That said, both equity financing and venture debt serve distinct purposes in an organization’s life cycle. None is inherently better than the other. Venture debt should be used to supplement equity, not replace it. 


Are There Risks To Venture Debt?

Venture debt, while offering numerous advantages for startups, also carries several inherent risks. One is the obligation to repay the debt regardless of the company’s performance. This can strain cash flow, especially for businesses yet to achieve profitability or those facing slower-than-expected growth. Furthermore, the dependence on future funding rounds for repayment of the debt adds an element of risk. A downturn in the fundraising environment could hamper the ability to secure additional capital.

Also, if a venture’s debts include covenants, it can limit your company’s operational flexibility. If covenants are broken, there’s a possibility of expedited payment demands from the venture debt lender, which can put your firm under even more financial strain. Additionally, venture debt can raise objectives with new investors in the next equity round. Some of them may not take kindly to some of their money being used to pay off previous debt. 

Therefore, while venture debt funding can be a useful form of financing, it requires careful consideration of these potential downsides and a solid plan to manage them.


Is Venture Debt a Viable Fundraising Strategy for the Future?

The total capital raised in the venture debt market was estimated to hit US $59.2 billion in 2023. While this is lower than the previous year’s total of $62.1 billion, analysts believe that the venture market is actually growing and that this form of financing will continue to be a smart and viable option for startup and growth companies in 2024.

This optimism is fueled by two main key trends:


Increasing Availability of Capital from Current Lenders

With the startup environment thriving, venture debt lenders are starting to expand their offerings and increase their current loan volumes to meet the growing demand. Some lenders are also becoming more specialized, catering to specific types of industries, companies, or stages of growth. This puts them in a position to better meet the unique financing needs of their customers.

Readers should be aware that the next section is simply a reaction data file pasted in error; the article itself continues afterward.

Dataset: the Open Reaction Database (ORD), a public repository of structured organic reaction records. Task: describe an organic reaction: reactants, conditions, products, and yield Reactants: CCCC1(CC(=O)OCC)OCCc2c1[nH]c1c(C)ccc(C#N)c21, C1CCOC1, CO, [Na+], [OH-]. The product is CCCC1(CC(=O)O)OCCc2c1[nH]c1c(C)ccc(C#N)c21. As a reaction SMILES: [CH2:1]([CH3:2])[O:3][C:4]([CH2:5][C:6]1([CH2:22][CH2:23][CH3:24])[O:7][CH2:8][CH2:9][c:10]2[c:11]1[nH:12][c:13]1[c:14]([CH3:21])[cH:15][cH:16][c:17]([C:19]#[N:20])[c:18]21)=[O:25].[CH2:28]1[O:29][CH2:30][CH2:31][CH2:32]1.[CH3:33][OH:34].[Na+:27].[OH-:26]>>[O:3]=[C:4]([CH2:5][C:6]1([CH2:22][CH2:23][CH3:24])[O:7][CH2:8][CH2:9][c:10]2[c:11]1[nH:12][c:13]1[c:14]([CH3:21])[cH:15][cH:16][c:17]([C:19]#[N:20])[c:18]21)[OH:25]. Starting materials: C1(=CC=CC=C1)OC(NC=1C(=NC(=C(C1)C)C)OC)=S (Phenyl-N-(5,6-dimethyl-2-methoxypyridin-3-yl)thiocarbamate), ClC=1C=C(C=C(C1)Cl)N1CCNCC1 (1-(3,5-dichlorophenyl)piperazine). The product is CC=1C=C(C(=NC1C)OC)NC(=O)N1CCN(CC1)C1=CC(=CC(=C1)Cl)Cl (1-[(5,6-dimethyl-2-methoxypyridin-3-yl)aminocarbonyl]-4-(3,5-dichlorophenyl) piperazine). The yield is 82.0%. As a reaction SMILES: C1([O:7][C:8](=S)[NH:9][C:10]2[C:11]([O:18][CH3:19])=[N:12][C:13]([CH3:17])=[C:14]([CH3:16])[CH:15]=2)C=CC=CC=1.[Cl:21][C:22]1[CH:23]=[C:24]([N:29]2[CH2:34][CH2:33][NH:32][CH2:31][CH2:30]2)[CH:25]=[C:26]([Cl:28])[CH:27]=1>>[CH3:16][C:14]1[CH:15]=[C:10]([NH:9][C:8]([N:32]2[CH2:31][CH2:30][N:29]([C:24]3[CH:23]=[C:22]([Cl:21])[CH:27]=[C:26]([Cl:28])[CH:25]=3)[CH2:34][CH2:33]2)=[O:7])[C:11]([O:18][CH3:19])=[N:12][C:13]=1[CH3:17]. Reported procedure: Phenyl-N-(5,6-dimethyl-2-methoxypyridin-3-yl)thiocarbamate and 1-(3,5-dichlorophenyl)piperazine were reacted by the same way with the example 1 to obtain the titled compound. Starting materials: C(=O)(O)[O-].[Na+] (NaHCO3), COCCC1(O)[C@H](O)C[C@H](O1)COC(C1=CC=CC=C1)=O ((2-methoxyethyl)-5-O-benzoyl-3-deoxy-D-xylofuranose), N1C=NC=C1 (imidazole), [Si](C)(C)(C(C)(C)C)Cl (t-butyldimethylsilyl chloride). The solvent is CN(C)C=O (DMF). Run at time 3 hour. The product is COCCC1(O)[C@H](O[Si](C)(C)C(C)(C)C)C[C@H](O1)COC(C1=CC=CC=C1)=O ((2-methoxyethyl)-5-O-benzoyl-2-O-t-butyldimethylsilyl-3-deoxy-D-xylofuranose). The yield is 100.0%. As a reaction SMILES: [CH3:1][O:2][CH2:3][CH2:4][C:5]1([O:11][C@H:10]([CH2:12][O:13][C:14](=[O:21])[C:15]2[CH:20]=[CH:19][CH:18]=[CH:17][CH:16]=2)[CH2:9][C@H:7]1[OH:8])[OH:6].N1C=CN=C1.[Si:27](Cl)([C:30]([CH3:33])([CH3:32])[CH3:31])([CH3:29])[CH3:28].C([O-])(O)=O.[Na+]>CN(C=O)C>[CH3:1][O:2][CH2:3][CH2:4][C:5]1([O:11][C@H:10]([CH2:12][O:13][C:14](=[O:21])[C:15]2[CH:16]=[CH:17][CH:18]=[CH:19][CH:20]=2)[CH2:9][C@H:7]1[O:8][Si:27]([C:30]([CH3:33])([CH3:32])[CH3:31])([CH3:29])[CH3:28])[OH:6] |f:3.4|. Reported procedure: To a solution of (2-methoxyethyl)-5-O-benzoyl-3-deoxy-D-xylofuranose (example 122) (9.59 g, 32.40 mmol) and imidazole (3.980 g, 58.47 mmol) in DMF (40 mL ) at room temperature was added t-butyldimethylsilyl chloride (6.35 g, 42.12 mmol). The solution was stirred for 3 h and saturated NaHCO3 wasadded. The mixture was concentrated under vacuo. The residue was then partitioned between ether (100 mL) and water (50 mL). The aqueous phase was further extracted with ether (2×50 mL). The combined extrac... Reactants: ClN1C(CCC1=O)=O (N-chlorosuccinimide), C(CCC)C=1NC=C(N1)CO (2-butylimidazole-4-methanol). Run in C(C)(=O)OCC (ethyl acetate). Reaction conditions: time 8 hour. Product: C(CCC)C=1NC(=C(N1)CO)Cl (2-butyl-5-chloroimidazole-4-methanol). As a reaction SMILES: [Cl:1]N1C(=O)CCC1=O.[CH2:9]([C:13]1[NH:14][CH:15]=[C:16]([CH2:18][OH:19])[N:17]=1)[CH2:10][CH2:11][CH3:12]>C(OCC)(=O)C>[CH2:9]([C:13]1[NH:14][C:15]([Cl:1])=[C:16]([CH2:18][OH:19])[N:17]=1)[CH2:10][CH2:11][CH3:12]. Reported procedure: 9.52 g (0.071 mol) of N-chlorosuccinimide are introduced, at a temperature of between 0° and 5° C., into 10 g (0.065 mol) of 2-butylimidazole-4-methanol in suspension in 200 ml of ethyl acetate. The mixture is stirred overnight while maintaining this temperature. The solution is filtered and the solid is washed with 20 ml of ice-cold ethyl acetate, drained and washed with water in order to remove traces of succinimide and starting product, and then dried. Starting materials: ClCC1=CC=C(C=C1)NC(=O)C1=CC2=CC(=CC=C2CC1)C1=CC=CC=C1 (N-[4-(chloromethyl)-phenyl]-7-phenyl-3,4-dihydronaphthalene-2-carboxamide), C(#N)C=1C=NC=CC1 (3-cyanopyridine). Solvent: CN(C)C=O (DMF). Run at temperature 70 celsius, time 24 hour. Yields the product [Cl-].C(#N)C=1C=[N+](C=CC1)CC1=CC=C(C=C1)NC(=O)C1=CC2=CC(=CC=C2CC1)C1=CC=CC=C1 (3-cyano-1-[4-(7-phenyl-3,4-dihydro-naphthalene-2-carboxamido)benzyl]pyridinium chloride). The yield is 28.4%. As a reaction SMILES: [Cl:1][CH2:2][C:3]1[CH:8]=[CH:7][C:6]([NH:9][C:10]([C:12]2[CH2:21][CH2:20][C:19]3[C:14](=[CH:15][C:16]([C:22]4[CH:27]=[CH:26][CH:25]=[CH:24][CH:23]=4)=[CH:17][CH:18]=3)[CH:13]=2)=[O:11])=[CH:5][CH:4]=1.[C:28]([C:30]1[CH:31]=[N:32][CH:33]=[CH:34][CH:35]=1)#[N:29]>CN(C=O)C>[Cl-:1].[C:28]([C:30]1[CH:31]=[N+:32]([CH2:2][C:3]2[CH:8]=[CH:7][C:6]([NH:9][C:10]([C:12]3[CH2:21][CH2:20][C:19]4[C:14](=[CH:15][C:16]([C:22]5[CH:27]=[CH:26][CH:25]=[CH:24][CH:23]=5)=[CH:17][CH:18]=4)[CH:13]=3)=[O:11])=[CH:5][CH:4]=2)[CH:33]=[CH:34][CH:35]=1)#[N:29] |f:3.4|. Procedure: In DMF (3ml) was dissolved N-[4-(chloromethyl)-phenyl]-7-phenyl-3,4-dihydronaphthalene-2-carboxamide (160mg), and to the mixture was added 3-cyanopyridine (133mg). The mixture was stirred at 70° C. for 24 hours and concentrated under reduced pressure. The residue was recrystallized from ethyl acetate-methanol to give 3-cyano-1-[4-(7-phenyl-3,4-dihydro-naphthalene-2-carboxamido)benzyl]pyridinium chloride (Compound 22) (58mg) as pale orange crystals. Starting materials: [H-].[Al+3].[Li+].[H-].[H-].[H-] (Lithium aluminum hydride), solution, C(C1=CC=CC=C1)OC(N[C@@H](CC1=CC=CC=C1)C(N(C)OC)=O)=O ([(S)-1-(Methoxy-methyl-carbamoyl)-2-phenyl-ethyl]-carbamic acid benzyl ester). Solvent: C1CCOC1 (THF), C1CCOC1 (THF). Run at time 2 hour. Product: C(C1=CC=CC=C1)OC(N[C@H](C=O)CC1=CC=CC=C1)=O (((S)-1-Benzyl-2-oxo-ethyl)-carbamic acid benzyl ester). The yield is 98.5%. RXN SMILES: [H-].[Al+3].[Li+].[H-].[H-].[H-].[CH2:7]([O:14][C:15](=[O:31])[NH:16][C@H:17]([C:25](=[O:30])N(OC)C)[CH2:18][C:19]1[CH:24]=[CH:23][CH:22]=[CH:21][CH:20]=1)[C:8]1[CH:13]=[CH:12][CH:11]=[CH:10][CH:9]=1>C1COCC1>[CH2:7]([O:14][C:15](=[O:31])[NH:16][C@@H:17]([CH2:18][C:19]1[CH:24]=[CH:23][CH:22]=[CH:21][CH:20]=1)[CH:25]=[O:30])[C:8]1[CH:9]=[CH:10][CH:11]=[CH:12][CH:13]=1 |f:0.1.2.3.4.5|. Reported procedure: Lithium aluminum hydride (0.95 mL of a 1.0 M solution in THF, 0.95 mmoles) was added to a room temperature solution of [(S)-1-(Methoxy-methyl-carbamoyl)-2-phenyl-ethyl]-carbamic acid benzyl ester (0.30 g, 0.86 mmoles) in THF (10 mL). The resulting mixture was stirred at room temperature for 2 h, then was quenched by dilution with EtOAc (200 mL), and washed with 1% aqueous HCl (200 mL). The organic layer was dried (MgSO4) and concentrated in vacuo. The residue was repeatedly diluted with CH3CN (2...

Rise of Alternative Lenders

The venture debt landscape is witnessing a significant shift, with traditional banking institutions, which have historically dominated this scene, now facing stiff competition from non-banking entities such as private equity firms, specialized debt funds, and venture capital funds.

These new players are more in tune with and have a deeper understanding of the startup environment. As a result, they can offer more flexible and innovative financing solutions that are better suited to the needs of evolving startups.

In a nutshell, these two trends suggest that venture debt will continue to be a valuable and accessible fundraising option for startups and growth companies in the foreseeable future.


Final Thoughts: Using CapLinked To Handle Your Deal

Venture debt offers a unique blend of flexibility and equity preservation, making it an attractive choice in the diverse landscape of fundraising strategies. As we’ve seen, it’s expected to remain a viable option for many startups and growth companies in 2024, thanks to the increasing availability of capital in the market and the rise of alternative lenders.

If your business is currently engaged in or planning a venture debt deal, CapLinked can be a valuable partner. Caplinked’s Virtual Data Rooms (VDRs) provide state-of-the-art tools for seamless document management and collaboration. These tools are complemented by advanced security features that ensure your confidential data remains protected throughout the transaction. 


Discover the efficiency and security that CapLinked brings to your financial deals by enrolling for a free trial today. 



Sean LaPointe is an expert freelance writer with experience in finance and tech. He has written for several well-known brands and publications, including The Motley Fool and Angi/HomeAdvisor.